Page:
Abbotsleigh mourns the loss of Jill Ker Conway AC



Abbotsleigh mourns the loss of Jill Ker Conway AC, a distinguished Old Girl, academic and author.

Born on 9 October 1934, Jill Ker came to Abbotsleigh in 1945 as a boarder in the Junior School from her remote family farm in far-western NSW. Jill was a School Prefect, and left Abbotsleigh in 1951 armed with a Commonwealth Scholarship and a wealth of school accolades. 

Jill attended the University of Sydney where she achieved an honours degree in history in 1958. Refused admission to the Department of Foreign Affairs on the basis of her gender, Jill left Australia in 1960 for graduate studies in the United States. While undertaking her PhD at Harvard University, she met and married John Conway. 

In 1975 Jill became the first woman President of Smith College, Massachusetts, a position she held for a decade, after which she undertook the role of visiting professor in the sciences at MIT. She was also known for her corporate work on various company boards. Jill returned to Abbotsleigh in 2000 to help launch our history book, The Lily and the Lion.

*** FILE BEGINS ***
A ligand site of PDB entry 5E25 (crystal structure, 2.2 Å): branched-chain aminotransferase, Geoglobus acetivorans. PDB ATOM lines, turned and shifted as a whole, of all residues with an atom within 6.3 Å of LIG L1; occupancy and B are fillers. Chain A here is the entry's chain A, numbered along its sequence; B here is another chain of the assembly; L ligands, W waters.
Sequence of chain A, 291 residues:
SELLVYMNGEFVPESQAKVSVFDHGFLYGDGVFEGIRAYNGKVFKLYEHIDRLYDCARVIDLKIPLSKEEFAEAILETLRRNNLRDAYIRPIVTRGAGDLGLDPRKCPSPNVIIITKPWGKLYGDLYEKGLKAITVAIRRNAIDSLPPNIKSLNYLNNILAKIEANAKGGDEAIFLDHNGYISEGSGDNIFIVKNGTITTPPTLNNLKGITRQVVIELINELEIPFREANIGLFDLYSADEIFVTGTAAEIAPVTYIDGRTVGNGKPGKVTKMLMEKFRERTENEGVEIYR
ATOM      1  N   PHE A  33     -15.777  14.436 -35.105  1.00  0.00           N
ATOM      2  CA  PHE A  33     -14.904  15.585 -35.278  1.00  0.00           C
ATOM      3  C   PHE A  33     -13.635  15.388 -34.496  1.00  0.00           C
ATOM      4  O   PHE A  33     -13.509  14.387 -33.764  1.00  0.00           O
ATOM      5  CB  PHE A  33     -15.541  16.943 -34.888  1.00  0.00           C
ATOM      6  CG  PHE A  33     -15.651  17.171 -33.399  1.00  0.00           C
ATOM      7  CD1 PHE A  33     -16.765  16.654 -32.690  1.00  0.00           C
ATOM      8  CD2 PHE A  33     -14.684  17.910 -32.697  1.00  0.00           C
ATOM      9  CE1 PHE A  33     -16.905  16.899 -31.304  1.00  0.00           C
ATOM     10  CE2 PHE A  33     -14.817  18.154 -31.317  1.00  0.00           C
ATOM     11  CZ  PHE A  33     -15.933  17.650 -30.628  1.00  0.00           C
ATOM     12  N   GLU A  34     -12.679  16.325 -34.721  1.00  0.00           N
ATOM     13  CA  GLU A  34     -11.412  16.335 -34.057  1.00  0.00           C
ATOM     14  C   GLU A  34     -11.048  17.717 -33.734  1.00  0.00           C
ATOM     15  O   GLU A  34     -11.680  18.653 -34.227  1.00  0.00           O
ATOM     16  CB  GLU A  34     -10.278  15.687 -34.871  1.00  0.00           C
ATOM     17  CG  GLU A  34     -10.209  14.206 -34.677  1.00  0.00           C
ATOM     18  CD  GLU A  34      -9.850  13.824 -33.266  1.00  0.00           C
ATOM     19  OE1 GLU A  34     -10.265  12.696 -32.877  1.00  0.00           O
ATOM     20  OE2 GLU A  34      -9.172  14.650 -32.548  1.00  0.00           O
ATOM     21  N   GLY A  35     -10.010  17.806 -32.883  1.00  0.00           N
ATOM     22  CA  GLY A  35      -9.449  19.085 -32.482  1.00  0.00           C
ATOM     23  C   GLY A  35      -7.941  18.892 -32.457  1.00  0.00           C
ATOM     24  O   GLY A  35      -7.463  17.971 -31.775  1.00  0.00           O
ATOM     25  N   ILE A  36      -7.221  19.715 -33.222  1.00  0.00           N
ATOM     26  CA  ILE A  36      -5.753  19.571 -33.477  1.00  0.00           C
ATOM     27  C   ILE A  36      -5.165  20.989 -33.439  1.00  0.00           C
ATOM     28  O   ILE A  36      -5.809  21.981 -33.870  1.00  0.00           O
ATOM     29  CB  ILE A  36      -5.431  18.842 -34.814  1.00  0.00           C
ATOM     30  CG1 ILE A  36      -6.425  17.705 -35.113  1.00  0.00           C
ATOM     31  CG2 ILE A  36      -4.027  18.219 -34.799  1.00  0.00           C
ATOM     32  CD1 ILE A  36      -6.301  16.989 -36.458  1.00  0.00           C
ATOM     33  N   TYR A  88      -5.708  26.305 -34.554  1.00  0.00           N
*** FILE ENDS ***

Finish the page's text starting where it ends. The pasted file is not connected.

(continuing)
Jill memorialised her early life in her 1989 memoir, The Road from Coorain, which was adapted for television in 2001; she wrote a follow-up, True North, in 1994. She is also renowned for her writings on feminism and history – and perhaps surprisingly, wrote a children’s book, Felipe the Flamingo, in 2006.

A US citizen, Jill was awarded a National Humanities Medal in 2013. Also in that year, she was awarded an honorary Companion of the Order of Australia for her eminent service to the community, particularly women, as an author, academic and through leadership roles with corporations, foundations, universities and philanthropic groups. 

Jill typifies Abbotsleigh girls, past and present, with her 'can do' attitude, belief in women, leadership, vast achievements and her commitment to philanthropy.

Her memory will live long at Abbotsleigh, through her support of a boarding scholarship and through the story of a remarkable life well lived.

Jill died at her home in Boston on Friday 1 June aged 83. 


Further reading

Smith College has also published this article.


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